North Korea

North Korea Flag
Country Description: The Democratic People's Republic of Korea (North Korea) is a developing Communist state under the control of the Korean Workers Party (KWP).

Interim Consular Protecting Power: The United States does not have diplomatic relations with North Korea, and does not maintain a U.S. diplomatic presence there. Negotiations are under way for the opening of a U.S. Liaison Office in Pyongyang but it is uncertain when they may be completed. The government of Sweden, acting through the Swedish Embassy in Pyongyang, serves as the interim consular protecting power for the government of the United States in North Korea (effective September 26, 1995). In this capacity, the Swedish Embassy provides basic consular protective services in cases of U.S. citizens traveling in North Korea who are ill, injured, arrested or who die.

Embassy Location: There is no U.S. embassy or consulate in North Korea. The Embassy of Sweden is located at the following address: Embassy of Sweden, Daedonggang District, Pyongyang, Democratic People's Republic of Korea. The telephone and fax number is: (850-2) 381-7258. Passport and/or Visa Requirements: U.S. passports are valid for travel to North Korea. The North Korean Mission to the United Nations in New York may be in a position to provide information regarding entry requirements. Otherwise, information is available from a North Korean consulate in a country which maintains diplomatic relations with North Korea.

Restricted Financial Transactions: U.S. citizens do not need U.S. government permission to travel to North Korea. All transactions related to travel to, from and personal expenses within North Korea are authorized. U.S. travel service providers are authorized to organize group travel to North Korea, including transactions with North Korean carriers. However, U.S. citizens may spend money in North Korea only to purchase items ordinarily incident to travel, such as hotel accommodations, meals, and goods for personal consumption by the traveler in North Korea. There is no longer any per diem restriction on these expenses, and the use of credit cards for these transactions is also authorized. Because the sanctions program prohibits business dealings with North Korea unless licensed by the U.S. Treasury Department, purchases of goods or services unrelated to travel are prohibited.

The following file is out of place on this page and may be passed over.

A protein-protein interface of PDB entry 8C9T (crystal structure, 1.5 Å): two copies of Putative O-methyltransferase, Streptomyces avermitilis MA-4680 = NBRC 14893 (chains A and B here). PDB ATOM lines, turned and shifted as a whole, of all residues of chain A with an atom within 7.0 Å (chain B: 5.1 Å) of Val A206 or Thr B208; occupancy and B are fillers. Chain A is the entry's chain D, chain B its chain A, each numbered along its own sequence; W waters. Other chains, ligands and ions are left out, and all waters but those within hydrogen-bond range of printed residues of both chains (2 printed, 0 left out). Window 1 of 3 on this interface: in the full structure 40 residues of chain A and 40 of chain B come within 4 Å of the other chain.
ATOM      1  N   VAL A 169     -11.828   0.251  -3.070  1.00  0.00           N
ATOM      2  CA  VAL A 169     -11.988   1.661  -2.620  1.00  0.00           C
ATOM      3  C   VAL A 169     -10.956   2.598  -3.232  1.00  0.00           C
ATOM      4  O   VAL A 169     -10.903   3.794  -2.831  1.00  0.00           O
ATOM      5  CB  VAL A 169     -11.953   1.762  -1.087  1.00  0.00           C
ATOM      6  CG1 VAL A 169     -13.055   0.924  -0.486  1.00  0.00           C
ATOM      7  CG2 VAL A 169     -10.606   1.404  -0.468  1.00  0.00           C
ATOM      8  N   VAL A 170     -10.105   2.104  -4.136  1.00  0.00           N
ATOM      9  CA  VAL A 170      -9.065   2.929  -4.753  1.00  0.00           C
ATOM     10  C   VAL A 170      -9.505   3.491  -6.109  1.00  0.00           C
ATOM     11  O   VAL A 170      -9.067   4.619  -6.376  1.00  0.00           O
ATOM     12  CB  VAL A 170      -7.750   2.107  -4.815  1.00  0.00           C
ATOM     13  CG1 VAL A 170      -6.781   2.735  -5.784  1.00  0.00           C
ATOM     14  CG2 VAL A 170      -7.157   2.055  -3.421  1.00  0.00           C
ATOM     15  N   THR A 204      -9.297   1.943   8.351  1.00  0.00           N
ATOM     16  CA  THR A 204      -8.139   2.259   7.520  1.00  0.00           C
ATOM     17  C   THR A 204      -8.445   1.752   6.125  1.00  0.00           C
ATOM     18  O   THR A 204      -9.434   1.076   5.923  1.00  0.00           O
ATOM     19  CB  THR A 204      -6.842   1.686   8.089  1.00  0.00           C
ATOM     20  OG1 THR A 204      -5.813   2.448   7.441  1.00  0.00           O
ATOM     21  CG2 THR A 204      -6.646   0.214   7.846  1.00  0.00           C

U.S. Customs Requirements: A traveler returning from North Korea may bring into the United States as accompanied baggage $100 worth of merchandise in non-commercial quantities, and may bring in informational materials without limitation.

U.S. Treasury Department Licenses: A license from the U.S. Treasury Department is required for all business dealings with North Korea. Individuals contemplating trade with North Korea may contact the Department of the Treasury for further information at:

Licensing Division
Office of Foreign Assets Control
Department of Treasury
1500 Pennsylvania Avenue, NW, Treasury Annex
Washington, D.C. 20220
tel: 202/622-2480; fax: 202/622-1657

Travel Documents: U.S. citizens contemplating travel to North Korea should carry only U.S. passports with the proper visa affixed. Under no condition should U.S. citizens use travel documents which identify them as citizens of North Korea.